Gavin BRYARS (b.1943)
I Send You This Cadmium Red [43:03]
The Island Chapel (1997) [18:19]
John Christie and John Berger (speaking voices, I Send You…) with Roger Heaton (clarinets), James Woodrow (electric guitar), Bill Hawkes (viola), Gavin Bryars (double-bass). Melanie Pappenheim (voice) Sophie Harris (cello) Gavin Bryars (electric keyboard, The Island Chapel)
rec. BBC 2002 (I Send You…), and St. Nicholas’ Chapel, St. Ives, Cornwall, UK, 1997 (The Island Chapel)

The book “I Send You This Cadmium Red” is a series of correspondence - letters, not e-mails - between the authors, filmmaker/artist John Christie and writer/critic/artist John Berger. These artists had worked together before, but the whole subject or starting point of the content on this CD commenced in 1997 when, on enquiring on whether he would like to begin another project, John Berger replied to John Christie, “Just send me a colour.” The initial references to and opinions and definitions given to various colours widen to broader questions and issues: artistic, philosophical, literary or poetic. The calmly read and intriguingly paced letters are accompanied by Gavin Bryar’s slowly moving, darkly instrumented chorale, which suits the texts well and lends weight to the words. The whole project is turned into an ‘art’ work with added depth and resonance. I did find myself listening to the music more than the words and then realising I hadn’t absorbed the spoken content, but this is part of the fun of this kind of recording: one can always go back and focus on different things.
I Send You This Cadmium Red is very nicely produced in what was originally a BBC broadcast, and only misses the visual elements of all the drawings and other handmade artifacts which make the original book such a fascinating work of art in its own right.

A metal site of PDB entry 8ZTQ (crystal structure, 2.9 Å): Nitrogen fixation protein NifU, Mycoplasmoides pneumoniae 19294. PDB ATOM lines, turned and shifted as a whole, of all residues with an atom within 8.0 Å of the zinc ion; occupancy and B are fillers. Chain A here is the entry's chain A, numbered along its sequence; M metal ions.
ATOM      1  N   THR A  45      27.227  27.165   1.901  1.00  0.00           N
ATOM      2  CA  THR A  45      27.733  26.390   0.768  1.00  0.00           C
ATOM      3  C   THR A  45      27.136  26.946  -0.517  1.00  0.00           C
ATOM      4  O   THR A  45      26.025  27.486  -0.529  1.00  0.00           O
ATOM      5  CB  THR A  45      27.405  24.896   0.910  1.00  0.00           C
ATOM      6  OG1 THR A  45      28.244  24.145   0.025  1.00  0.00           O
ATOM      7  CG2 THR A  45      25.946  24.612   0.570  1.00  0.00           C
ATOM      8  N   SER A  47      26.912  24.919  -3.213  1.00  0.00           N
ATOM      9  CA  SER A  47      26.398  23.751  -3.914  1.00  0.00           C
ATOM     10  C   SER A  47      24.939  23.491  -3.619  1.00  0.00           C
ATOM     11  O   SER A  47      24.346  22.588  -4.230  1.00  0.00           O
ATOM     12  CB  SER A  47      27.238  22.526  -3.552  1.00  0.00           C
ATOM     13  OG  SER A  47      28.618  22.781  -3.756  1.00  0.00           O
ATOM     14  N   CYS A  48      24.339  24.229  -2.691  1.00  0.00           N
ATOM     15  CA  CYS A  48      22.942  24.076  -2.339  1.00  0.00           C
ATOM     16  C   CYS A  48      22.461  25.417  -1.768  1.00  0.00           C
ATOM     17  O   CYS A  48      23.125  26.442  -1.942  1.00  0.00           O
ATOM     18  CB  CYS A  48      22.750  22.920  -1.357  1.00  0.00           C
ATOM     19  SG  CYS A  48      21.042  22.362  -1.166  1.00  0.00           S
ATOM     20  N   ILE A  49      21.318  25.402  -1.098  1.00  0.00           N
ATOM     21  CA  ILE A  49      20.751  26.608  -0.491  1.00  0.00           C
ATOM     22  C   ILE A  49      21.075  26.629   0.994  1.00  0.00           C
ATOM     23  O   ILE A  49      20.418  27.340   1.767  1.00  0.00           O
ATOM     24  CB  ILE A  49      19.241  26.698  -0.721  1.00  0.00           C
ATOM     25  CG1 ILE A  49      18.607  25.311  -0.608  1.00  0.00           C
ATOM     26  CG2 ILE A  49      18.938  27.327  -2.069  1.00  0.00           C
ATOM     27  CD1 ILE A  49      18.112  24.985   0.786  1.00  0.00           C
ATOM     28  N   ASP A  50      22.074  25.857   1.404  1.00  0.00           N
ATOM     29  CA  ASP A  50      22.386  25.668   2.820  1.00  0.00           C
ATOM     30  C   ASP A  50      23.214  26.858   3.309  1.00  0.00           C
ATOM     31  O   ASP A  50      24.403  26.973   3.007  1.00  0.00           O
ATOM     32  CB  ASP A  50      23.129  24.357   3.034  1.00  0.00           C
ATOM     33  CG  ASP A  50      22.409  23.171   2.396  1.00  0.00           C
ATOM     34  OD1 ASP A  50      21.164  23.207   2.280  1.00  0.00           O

The disc is rounded off with a piece by Gavin Bryars called The Island Chapel, written specifically for performance in St. Nicholas Chapel in St. Ives and with one of those serendipitous connections with John Christie which makes its inclusion here entirely logical. The location specific nature of the music is somewhat lost in the swathes of electronic keyboard noise, which washes through most of the music and gives it a rather androgynous new-agey feel. Melanie Pappenheim sings the moody texts by Etel Adnan with appropriate tenderness, but while the ideas of light and space are initially communicated effectively I found myself becoming profoundly irritated by that electronic synth sound at a very basic level. I have nothing against electronics, but do have issues when a vague imitation of an entire string orchestra is being constantly served up where the environment and sense of natural spirituality would seem to cry out for something far more organic. The solo cello is as good as lost in the general sound picture, and the whole thing might as well have been shoved together in a home studio. I really gain no sense of place, and while Bryars’ music is as usual attractively harmonised and lyrical, the only thing I take away is that keyboard buzzing in my ears. Gavin Bryars’s almost trademark sounds of bowed vibraphone and the like would seem to have been almost made for this ‘less is more’ concept, so I really have no idea on which rails this piece is supposed to be running.
The only other annoying thing about this is the booklet, which, cleverly illustrated with chunks of primary colour, renders a sizeable section of black-on-dark-blue text as good as illegible. I Send You This Cadmium Red is an intriguing and effectively produced production - something a cut above the usual kinds of things you find on audio books. The content is essentially more book than music, but the whole is one of mutual enhancement. I’m not sure it is something I will play much after having run through it a few times for this review, but the idea is inspiring and filled with food for the imagination.
Dominy Clements